Michigan State U forces academic to resign for disagreeing with anti-cop narrative

Michigan State U forces academic to resign for disagreeing with anti-cop narrative

Cancel culture spares no one, and academics who speak out against the narrative are the first on the chopping block. University administrator and physicist Stephen Hsu was forced to resign from his administrative position at Michigan State University for promoting a study that found no racial bias in police shootings. 

Hsu, formerly the vice president of Research and Innovation at MSU, revealed in a blog post on Saturday that he was accused of racism by the college’s Graduate Employees Union for interviewing MSU Psychology professor Joe Cesario, whose work absolved police of the charge of systemic racism. 

“The [Graduate Employees Union] alleged that I am a racist because I interviewed MSU Psychology professor Joe Cesario, who studies police shootings,” he wrote“But Cesario’s work…is essential to understanding deadly force and how to improve policing.” 

The study, per The College Fix, found that “the race of the officer doesn’t matter when it comes to predicting whether black or white citizens are shot.” 

Cesario’s work ran contrary to the left-wing narrative that police are under the influence of racial bias when conducting themselves in the line of duty. 

The study entered the limelight after the Wall Street Journal published an article by Heather MacDonald titled “The Myth of Systemic Police Racism,” which included the claim:  

The false narrative of systemic police bias resulted in targeted killings of officers during the Obama presidency. The pattern may be repeating itself. Officers are being assaulted and shot at while they try to arrest gun suspects or respond to the growing riots. Police precincts and courthouses have been destroyed with impunity, which will encourage more civilization-destroying violence.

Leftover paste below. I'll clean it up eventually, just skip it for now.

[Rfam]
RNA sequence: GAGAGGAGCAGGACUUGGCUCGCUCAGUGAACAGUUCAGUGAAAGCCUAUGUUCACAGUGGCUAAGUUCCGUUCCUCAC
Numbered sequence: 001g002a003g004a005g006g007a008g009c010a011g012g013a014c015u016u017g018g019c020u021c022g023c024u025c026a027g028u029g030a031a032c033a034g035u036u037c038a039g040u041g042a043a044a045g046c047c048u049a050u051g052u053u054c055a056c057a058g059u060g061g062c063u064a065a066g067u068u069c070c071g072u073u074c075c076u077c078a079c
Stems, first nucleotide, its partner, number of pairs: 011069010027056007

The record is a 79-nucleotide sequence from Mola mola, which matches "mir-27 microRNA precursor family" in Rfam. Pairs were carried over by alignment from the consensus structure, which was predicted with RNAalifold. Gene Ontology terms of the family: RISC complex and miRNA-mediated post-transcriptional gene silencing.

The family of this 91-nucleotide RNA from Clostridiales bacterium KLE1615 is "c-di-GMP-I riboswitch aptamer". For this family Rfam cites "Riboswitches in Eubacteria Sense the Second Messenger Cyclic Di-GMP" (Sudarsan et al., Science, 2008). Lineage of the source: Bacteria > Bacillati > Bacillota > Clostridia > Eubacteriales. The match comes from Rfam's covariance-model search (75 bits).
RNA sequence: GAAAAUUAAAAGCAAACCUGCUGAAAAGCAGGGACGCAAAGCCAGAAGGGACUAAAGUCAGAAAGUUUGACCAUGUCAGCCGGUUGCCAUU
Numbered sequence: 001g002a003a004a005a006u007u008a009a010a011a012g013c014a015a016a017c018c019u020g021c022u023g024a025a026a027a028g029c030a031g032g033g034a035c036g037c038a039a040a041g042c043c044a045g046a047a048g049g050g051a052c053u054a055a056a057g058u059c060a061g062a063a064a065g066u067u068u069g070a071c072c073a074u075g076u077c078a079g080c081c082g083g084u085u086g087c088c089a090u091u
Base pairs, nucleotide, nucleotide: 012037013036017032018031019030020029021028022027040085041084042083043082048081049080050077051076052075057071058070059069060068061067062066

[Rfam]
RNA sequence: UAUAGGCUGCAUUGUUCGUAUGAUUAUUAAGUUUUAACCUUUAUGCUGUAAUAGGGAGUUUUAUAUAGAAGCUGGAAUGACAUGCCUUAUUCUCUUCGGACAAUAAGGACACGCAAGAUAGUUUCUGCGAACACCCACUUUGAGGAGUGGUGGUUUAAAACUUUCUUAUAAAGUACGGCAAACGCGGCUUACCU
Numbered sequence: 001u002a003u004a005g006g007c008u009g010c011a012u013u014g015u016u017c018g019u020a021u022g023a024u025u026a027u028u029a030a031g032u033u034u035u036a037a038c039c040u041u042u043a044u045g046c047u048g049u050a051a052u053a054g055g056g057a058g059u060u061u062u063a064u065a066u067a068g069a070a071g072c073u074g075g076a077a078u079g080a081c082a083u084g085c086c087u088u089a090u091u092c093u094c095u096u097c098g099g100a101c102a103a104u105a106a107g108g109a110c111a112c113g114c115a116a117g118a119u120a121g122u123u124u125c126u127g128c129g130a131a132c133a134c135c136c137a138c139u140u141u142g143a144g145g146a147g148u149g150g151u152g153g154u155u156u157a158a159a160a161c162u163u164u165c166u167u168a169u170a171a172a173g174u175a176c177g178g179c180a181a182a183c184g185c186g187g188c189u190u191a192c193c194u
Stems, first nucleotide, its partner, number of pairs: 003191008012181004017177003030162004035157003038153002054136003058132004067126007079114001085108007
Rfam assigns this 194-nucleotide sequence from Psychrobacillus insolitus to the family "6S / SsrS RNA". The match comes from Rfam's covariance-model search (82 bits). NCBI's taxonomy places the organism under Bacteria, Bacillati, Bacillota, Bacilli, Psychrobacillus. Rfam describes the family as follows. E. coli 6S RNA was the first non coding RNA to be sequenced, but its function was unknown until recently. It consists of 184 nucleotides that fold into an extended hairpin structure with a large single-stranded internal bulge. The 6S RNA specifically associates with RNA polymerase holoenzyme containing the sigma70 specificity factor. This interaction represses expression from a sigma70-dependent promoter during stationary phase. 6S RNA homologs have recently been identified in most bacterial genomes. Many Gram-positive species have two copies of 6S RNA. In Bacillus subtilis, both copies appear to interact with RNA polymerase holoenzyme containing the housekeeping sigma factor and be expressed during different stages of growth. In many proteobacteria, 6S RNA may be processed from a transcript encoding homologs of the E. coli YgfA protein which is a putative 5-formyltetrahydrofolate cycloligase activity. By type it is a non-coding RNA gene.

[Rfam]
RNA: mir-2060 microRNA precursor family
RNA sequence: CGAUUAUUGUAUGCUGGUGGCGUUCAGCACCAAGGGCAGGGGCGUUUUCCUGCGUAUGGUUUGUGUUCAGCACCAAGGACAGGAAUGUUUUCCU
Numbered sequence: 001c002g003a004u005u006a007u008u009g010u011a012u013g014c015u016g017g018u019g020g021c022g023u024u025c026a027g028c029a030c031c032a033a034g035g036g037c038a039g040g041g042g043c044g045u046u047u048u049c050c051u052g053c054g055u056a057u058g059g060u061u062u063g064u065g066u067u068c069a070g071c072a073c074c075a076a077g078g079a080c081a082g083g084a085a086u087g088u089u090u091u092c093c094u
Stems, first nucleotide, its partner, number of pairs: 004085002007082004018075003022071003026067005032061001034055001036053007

The MSU communications team took issue with the article and highlighted it in a June 9 newsletter, and subsequently took aim at Hsu for sharing the research, which it claims did not align with the university’s stance on the police. 

“It is the union’s position that an administrator sharing such views is in opposition to MSU’s statements released supporting the protests and their root cause and aim,” GEU Vice President Acacia Ackles told The College Fix. 

Soon after, Hsu came under fire on social media with charges of sexism, racism, and white supremacy—and everything else under the sun.  

The attention towards the professor intensified as the student union circulated a petition titled “Fire Stephen Hsu,” which called for him to be terminated from his administrative position. It gathered nearly 800 signatures from professors, post-doc researchers, and staff at MSU.  

“The concerns expressed by the Graduate Employees Union and other individuals familiar with Hsu indicates an individual that cannot uphold our University Mission or our commitment to Diversity, Equity, and Inclusion,” the open letter read. “Given this discordance with university values, Stephen Hsu should not be privileged with the power and responsibility of recruiting and funding scholars, overseeing ethical conduct, or coordinating graduate study.” 

Hsu was forced to resign shortly after.  

Following the cancel campaign, Hsu’s critics celebrated the success of their mission and thanked supporters for having the “courage to speak out and [taking] the time to engage with this important work.”  

“I believe this is what is best for our university to continue our progress forward,” said MSU President Samuel Stanley, who praised the campaign.